As much as I've questioned the San Diego Chargers for hiring Norv Turner as their head coach earlier this offseason, I have to give the man credit for his timing.
Not only did he return to the head coaching ranks with a team that is insanely loaded, but he's also arrived at a time when players' coaches like him are being celebrated more than ever. Think about it. Ever since Indianapolis' Tony Dungy and Chicago's Lovie Smith led their respective teams to last season's Super Bowl, it feels like leaders who prefer a lighter touch over routinely lashing out at their players are receiving more love than ever.
To be honest, I could see this change coming. As soon as Dungy and Smith became the talk of the NFL in late January, players from all across the league were applauding the fact that two mild-mannered men had enjoyed so much success with a more civil approach to their profession. Those players talked about their preference for coaches who don't rely on intimidation, rigid rules or silly mind games to motivate their teams. They liked the idea of being around head coaches who saw themselves more as teachers than drill sergeants, and it's become apparent that the league's decision makers have recognized the value in that as well.
We can already see the difference in this offseason. Of the seven available coaching jobs, five went to men who are known for their ability to relate to players. Pittsburgh snagged Mike Tomlin, a Dungy protégé. Arizona hired former Steelers offensive coordinator Ken Whisenhunt and Miami picked up former Chargers offensive coordinator Cam Cameron.
We also can't forget the Cowboys' Wade Phillips, the man who succeeded Bill Parcells. The Cowboys were so pleased to have a mild-mannered coach that some -- notably running back Julius Jones -- publicly expressed their gratitude for not having to deal with a daily dose of Tuna any longer.
Of course, Turner is the biggest winner of all these men. He took over a team with so much talent that it didn't need to make one significant free-agent acquisition this year. At first, it seemed like a ridiculous pairing, especially because Turner's career coaching record is 58-82-1 and his predecessor, the stern and animated Marty Schottenheimer, has won 61.3 percent of his games. But as one Chargers player recently told me, "I think Norv has been good to have around because the younger players are learning that there's another way to do the job as a head coach. As much as we liked Marty, it's important for some of these guys to know that not every coach has to give a bunch of passionate speeches or be a tough guy to win games."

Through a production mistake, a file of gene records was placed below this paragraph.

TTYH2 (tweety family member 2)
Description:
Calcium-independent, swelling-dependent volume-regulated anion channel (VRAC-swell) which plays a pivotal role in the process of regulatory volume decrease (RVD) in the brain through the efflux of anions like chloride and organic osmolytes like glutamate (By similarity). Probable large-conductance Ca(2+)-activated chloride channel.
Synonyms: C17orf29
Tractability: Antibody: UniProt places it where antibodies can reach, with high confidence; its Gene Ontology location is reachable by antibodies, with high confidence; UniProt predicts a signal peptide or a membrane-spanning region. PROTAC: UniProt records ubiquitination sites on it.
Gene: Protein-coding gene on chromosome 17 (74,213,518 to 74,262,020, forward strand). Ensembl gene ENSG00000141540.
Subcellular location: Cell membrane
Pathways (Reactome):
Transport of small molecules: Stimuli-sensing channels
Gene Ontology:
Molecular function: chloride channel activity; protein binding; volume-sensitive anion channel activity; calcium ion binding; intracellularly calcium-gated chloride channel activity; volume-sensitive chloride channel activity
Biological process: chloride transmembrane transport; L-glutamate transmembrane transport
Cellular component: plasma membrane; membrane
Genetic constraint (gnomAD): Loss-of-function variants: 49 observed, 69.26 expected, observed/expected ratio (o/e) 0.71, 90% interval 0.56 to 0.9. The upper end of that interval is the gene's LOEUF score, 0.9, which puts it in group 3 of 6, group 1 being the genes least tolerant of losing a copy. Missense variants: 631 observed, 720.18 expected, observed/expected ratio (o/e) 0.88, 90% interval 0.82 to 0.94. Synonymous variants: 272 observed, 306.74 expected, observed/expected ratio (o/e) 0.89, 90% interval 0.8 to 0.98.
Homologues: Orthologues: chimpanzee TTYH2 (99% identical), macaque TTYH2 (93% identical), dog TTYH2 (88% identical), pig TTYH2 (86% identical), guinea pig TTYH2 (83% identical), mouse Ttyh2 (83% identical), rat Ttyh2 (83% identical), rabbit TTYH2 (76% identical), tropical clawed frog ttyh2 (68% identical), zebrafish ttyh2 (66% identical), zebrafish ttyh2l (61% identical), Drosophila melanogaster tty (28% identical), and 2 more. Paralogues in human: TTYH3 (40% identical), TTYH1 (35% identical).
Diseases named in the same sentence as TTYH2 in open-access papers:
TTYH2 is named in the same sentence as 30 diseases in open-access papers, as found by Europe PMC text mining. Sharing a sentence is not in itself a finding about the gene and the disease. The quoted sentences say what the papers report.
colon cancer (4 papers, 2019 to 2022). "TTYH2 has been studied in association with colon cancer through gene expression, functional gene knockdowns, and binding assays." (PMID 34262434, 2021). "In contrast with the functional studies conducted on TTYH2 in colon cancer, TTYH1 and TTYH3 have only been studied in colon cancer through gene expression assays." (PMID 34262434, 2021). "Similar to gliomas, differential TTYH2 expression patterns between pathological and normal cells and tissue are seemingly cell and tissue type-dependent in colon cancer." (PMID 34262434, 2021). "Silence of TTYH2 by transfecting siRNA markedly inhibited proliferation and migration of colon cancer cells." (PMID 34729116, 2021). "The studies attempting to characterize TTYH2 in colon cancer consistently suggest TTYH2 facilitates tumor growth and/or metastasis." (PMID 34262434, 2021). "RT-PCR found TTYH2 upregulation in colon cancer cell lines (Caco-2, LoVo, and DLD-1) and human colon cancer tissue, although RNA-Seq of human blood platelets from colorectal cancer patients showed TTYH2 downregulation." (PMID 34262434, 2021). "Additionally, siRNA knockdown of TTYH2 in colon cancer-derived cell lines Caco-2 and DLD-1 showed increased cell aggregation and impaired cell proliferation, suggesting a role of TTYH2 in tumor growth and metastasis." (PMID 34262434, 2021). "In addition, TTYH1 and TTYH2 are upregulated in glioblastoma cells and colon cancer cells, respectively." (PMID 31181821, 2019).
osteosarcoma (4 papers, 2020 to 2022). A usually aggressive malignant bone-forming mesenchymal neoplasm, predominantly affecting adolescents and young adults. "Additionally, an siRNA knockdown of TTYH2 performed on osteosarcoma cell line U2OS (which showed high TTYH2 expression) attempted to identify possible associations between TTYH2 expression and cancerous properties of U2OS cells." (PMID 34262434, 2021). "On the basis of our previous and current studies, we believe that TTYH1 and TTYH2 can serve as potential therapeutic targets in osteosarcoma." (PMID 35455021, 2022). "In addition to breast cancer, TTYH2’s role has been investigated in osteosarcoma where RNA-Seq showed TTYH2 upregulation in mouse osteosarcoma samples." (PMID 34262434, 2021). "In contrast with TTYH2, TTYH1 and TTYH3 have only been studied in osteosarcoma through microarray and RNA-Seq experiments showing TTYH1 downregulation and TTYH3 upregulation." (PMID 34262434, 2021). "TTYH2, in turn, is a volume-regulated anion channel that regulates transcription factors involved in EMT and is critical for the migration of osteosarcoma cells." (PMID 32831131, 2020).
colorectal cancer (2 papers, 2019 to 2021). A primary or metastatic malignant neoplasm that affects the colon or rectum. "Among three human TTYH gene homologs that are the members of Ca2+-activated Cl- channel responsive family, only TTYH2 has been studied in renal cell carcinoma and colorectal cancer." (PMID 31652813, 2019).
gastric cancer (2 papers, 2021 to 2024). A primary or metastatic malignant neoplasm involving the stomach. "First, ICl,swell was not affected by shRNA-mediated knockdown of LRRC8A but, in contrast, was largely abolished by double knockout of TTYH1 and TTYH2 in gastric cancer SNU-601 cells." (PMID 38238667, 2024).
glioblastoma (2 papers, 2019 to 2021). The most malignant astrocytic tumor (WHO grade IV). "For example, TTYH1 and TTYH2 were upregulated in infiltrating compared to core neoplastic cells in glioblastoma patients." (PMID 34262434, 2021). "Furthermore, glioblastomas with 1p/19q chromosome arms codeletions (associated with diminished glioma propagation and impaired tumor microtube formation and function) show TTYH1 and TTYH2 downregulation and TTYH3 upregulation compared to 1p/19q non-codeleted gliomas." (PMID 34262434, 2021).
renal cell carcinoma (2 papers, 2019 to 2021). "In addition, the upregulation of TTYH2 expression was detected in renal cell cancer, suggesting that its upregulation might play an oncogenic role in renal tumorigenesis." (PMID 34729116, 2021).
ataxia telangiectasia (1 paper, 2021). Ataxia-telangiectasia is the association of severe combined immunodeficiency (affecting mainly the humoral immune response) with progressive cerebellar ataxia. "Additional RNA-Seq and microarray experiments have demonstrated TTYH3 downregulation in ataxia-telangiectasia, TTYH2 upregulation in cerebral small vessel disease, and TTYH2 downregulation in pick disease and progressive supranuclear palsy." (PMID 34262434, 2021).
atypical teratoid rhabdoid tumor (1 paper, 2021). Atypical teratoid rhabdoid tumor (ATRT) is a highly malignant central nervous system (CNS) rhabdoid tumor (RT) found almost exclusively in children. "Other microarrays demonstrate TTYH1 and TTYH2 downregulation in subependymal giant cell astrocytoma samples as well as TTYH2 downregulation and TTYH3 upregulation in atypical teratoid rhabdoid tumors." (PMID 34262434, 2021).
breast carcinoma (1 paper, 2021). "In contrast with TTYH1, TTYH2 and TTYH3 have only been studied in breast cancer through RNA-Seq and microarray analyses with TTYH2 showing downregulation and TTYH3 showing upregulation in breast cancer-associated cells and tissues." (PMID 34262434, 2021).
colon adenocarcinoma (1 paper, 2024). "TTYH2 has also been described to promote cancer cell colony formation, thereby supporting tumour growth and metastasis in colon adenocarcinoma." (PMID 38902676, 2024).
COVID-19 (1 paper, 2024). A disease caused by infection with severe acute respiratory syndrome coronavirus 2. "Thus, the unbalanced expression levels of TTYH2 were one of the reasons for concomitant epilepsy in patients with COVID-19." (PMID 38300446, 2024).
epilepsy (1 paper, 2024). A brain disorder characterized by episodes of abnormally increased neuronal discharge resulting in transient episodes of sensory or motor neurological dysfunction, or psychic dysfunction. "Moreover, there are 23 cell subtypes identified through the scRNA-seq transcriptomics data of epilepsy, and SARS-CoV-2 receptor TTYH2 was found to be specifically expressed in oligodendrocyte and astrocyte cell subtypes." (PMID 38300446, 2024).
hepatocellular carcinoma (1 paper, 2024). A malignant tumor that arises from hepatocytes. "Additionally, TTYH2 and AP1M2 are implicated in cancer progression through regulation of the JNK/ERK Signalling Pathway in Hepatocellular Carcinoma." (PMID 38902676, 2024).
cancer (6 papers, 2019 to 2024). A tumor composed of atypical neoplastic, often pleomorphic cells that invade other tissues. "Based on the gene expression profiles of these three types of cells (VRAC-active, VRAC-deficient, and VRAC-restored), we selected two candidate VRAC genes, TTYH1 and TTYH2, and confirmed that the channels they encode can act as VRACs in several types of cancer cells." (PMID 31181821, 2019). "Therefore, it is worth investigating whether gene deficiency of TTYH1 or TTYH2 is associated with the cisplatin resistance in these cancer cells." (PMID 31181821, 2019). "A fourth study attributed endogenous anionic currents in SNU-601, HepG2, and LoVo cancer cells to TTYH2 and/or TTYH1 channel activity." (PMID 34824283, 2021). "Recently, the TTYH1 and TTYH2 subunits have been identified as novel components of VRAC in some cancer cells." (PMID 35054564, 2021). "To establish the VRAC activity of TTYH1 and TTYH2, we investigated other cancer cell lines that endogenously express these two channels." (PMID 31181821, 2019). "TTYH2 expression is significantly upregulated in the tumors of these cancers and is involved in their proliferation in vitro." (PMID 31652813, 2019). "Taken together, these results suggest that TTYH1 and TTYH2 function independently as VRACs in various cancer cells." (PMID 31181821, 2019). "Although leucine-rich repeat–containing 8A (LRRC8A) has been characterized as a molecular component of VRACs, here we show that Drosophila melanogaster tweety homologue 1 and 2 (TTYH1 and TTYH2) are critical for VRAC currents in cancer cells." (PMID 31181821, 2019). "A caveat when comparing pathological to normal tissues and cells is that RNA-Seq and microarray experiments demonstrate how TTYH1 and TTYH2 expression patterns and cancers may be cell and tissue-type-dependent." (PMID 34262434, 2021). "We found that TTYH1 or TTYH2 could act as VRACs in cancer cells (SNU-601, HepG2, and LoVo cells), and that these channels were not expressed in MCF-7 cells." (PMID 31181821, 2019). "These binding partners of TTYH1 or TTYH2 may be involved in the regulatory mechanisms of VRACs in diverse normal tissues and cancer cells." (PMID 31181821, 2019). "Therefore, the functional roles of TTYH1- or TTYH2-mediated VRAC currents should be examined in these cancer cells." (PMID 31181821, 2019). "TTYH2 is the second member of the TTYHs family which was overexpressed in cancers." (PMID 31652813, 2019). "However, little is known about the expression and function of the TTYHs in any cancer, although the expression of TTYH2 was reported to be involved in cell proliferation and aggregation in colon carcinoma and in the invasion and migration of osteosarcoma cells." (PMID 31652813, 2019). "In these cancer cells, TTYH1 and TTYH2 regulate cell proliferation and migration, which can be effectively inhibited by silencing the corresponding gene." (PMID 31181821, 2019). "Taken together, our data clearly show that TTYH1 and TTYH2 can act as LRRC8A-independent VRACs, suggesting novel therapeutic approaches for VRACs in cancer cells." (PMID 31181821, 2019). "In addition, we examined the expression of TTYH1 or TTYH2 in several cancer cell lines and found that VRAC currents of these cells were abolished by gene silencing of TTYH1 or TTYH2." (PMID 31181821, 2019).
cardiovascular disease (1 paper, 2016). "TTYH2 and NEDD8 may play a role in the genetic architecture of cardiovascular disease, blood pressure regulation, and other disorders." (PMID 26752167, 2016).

The one thing that does have to be noted at this point is that there is a cyclical nature to this trend. When hard-edged coaches start losing, they tend to get dumped in favor of players' coaches. And when players' coaches start losing enough games, they usually watch their owners replace them with disciplinarian types who are supposed to whip the team into shape. But when you start paying closer attention to the league's overall makeup, you start realizing that there really aren't many hard-line coaches left in this game.
For every coach like New England's Bill Belichick -- whose intellect has more to do with his success than his desire to control every aspect of the team -- there are far more men who operate like Dungy and Smith. And just look at what's happened to New York Giants coach Tom Coughlin, the league's most notorious disciplinarian.
Though Coughlin has led the Giants to two postseason appearances in three years, his job security remains iffy at best. What's more, Pro Bowl running back Tiki Barber cited Coughlin's strict nature and 17 weeks of full-pad practices as key reasons he decided to end his career after 10 seasons.
The point to be made here is that today's NFL requires even the most hardened of coaches to show some level of flexibility. It's nearly impossible to win without recognizing that. The players move around more than ever because of free agency and the salary cap. The owners are less patient than they've ever been before. That means coaches have to get players to buy into their systems, and that requires more than a rigid personality. It requires trust and communication.
Says Tampa Bay quarterback Jeff Garcia: "There is such a broad range of players coming into this league now that a good coach has to be able to deal with that. When you have a my-way-or-the-highway coach, not every player is going to respond to that. I haven't experienced playing for a coach like that, but I can honestly say I wouldn't want to play for one. It's pretty hard to play this game in a bad environment, and unfortunately, there are still some coaches in this league who can create a bad environment with that style."
The question, of course, is whether all these players' coaches -- and the warmer environments they subsequently create -- will produce more victories than their predecessors. Usually, the knock on such men is they can become too soft, and eventually lose their ability to motivate players. That's what killed Turner when he coached the Oakland Raiders, and it's also been a knock on Phillips and Buffalo's Dick Jauron in the past. They were such nice guys in their previous jobs, their teams never became that tough or consistent.
Still, it will be surprising if that criticism becomes prevalent this coming season. The NFL is suddenly embracing players' coaches like it never has before, and it's starting to look like that won't change for a few years. After all, this is a copycat league. And right now, these coaches represent the model that is best built for long-term success.
Jeffri Chadiha is a senior writer for ESPN.com.